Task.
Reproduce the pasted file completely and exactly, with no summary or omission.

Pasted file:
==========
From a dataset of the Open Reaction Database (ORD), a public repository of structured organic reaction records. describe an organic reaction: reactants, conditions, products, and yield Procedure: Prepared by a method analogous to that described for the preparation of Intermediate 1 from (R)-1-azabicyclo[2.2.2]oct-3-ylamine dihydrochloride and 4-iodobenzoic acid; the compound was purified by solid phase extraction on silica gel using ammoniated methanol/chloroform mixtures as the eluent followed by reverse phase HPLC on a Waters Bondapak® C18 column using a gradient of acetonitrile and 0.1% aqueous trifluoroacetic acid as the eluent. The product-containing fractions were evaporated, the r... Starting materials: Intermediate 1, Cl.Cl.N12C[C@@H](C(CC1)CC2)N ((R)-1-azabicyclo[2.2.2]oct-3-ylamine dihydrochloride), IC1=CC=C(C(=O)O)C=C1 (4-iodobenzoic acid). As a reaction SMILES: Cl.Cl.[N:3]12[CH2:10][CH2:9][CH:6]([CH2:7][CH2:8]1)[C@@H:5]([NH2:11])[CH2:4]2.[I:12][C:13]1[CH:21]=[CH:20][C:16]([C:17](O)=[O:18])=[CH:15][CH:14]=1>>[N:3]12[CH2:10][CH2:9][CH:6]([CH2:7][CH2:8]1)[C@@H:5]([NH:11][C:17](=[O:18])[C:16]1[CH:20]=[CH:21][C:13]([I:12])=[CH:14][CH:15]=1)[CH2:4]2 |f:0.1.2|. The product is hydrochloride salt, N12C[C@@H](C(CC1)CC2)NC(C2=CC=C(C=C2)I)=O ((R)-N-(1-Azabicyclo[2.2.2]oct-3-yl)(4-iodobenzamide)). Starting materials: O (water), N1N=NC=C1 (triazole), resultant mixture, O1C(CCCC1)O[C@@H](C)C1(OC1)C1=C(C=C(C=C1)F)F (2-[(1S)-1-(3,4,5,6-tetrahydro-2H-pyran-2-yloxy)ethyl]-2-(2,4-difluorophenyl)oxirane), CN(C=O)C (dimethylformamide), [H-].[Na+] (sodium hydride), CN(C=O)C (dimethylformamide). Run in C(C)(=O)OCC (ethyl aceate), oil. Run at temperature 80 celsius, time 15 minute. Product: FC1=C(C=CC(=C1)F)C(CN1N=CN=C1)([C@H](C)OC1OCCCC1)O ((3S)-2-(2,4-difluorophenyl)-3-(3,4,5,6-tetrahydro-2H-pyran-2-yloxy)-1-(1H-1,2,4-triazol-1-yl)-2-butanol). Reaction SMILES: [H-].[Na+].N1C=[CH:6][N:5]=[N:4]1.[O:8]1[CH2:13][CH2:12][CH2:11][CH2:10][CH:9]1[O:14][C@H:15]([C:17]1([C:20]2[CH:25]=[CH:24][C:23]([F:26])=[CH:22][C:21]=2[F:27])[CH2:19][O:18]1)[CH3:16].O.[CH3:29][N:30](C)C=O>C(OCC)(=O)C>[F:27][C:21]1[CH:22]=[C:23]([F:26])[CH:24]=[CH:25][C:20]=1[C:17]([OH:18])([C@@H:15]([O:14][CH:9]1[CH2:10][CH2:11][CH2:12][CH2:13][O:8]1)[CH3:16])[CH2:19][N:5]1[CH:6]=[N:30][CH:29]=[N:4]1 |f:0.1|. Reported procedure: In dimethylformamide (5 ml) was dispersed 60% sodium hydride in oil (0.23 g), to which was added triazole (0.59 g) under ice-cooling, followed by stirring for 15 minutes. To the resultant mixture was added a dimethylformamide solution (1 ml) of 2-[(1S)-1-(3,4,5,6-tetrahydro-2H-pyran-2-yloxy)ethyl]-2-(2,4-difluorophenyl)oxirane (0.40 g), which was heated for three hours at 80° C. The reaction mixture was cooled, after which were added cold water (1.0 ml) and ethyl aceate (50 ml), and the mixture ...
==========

From a dataset of the Open Reaction Database (ORD), a public repository of structured organic reaction records. describe an organic reaction: reactants, conditions, products, and yield Procedure: Prepared by a method analogous to that described for the preparation of Intermediate 1 from (R)-1-azabicyclo[2.2.2]oct-3-ylamine dihydrochloride and 4-iodobenzoic acid; the compound was purified by solid phase extraction on silica gel using ammoniated methanol/chloroform mixtures as the eluent followed by reverse phase HPLC on a Waters Bondapak® C18 column using a gradient of acetonitrile and 0.1% aqueous trifluoroacetic acid as the eluent. The product-containing fractions were evaporated, the r... Starting materials: Intermediate 1, Cl.Cl.N12C[C@@H](C(CC1)CC2)N ((R)-1-azabicyclo[2.2.2]oct-3-ylamine dihydrochloride), IC1=CC=C(C(=O)O)C=C1 (4-iodobenzoic acid). As a reaction SMILES: Cl.Cl.[N:3]12[CH2:10][CH2:9][CH:6]([CH2:7][CH2:8]1)[C@@H:5]([NH2:11])[CH2:4]2.[I:12][C:13]1[CH:21]=[CH:20][C:16]([C:17](O)=[O:18])=[CH:15][CH:14]=1>>[N:3]12[CH2:10][CH2:9][CH:6]([CH2:7][CH2:8]1)[C@@H:5]([NH:11][C:17](=[O:18])[C:16]1[CH:20]=[CH:21][C:13]([I:12])=[CH:14][CH:15]=1)[CH2:4]2 |f:0.1.2|. The product is hydrochloride salt, N12C[C@@H](C(CC1)CC2)NC(C2=CC=C(C=C2)I)=O ((R)-N-(1-Azabicyclo[2.2.2]oct-3-yl)(4-iodobenzamide)). Starting materials: O (water), N1N=NC=C1 (triazole), resultant mixture, O1C(CCCC1)O[C@@H](C)C1(OC1)C1=C(C=C(C=C1)F)F (2-[(1S)-1-(3,4,5,6-tetrahydro-2H-pyran-2-yloxy)ethyl]-2-(2,4-difluorophenyl)oxirane), CN(C=O)C (dimethylformamide), [H-].[Na+] (sodium hydride), CN(C=O)C (dimethylformamide). Run in C(C)(=O)OCC (ethyl aceate), oil. Run at temperature 80 celsius, time 15 minute. Product: FC1=C(C=CC(=C1)F)C(CN1N=CN=C1)([C@H](C)OC1OCCCC1)O ((3S)-2-(2,4-difluorophenyl)-3-(3,4,5,6-tetrahydro-2H-pyran-2-yloxy)-1-(1H-1,2,4-triazol-1-yl)-2-butanol). Reaction SMILES: [H-].[Na+].N1C=[CH:6][N:5]=[N:4]1.[O:8]1[CH2:13][CH2:12][CH2:11][CH2:10][CH:9]1[O:14][C@H:15]([C:17]1([C:20]2[CH:25]=[CH:24][C:23]([F:26])=[CH:22][C:21]=2[F:27])[CH2:19][O:18]1)[CH3:16].O.[CH3:29][N:30](C)C=O>C(OCC)(=O)C>[F:27][C:21]1[CH:22]=[C:23]([F:26])[CH:24]=[CH:25][C:20]=1[C:17]([OH:18])([C@@H:15]([O:14][CH:9]1[CH2:10][CH2:11][CH2:12][CH2:13][O:8]1)[CH3:16])[CH2:19][N:5]1[CH:6]=[N:30][CH:29]=[N:4]1 |f:0.1|. Reported procedure: In dimethylformamide (5 ml) was dispersed 60% sodium hydride in oil (0.23 g), to which was added triazole (0.59 g) under ice-cooling, followed by stirring for 15 minutes. To the resultant mixture was added a dimethylformamide solution (1 ml) of 2-[(1S)-1-(3,4,5,6-tetrahydro-2H-pyran-2-yloxy)ethyl]-2-(2,4-difluorophenyl)oxirane (0.40 g), which was heated for three hours at 80° C. The reaction mixture was cooled, after which were added cold water (1.0 ml) and ethyl aceate (50 ml), and the mixture ...